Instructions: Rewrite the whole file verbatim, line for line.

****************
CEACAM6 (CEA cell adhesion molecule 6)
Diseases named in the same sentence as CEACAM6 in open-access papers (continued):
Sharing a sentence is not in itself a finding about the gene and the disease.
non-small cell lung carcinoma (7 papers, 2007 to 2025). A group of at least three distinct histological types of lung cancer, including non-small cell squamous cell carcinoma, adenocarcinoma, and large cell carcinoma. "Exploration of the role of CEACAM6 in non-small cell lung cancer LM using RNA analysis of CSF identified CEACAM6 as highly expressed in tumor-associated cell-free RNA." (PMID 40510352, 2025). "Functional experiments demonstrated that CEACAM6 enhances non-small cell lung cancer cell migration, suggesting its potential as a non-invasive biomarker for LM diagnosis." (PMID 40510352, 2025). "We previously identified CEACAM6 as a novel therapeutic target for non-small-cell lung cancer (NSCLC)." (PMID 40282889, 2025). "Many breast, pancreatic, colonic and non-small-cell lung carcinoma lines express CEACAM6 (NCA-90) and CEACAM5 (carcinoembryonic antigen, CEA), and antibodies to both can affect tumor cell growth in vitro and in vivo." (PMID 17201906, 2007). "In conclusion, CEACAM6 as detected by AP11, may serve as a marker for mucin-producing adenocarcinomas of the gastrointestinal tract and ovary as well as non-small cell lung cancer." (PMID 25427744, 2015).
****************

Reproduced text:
CEACAM6 (CEA cell adhesion molecule 6)
Diseases named in the same sentence as CEACAM6 in open-access papers (continued):
Sharing a sentence is not in itself a finding about the gene and the disease.
non-small cell lung carcinoma (7 papers, 2007 to 2025). A group of at least three distinct histological types of lung cancer, including non-small cell squamous cell carcinoma, adenocarcinoma, and large cell carcinoma. "Exploration of the role of CEACAM6 in non-small cell lung cancer LM using RNA analysis of CSF identified CEACAM6 as highly expressed in tumor-associated cell-free RNA." (PMID 40510352, 2025). "Functional experiments demonstrated that CEACAM6 enhances non-small cell lung cancer cell migration, suggesting its potential as a non-invasive biomarker for LM diagnosis." (PMID 40510352, 2025). "We previously identified CEACAM6 as a novel therapeutic target for non-small-cell lung cancer (NSCLC)." (PMID 40282889, 2025). "Many breast, pancreatic, colonic and non-small-cell lung carcinoma lines express CEACAM6 (NCA-90) and CEACAM5 (carcinoembryonic antigen, CEA), and antibodies to both can affect tumor cell growth in vitro and in vivo." (PMID 17201906, 2007). "In conclusion, CEACAM6 as detected by AP11, may serve as a marker for mucin-producing adenocarcinomas of the gastrointestinal tract and ovary as well as non-small cell lung cancer." (PMID 25427744, 2015).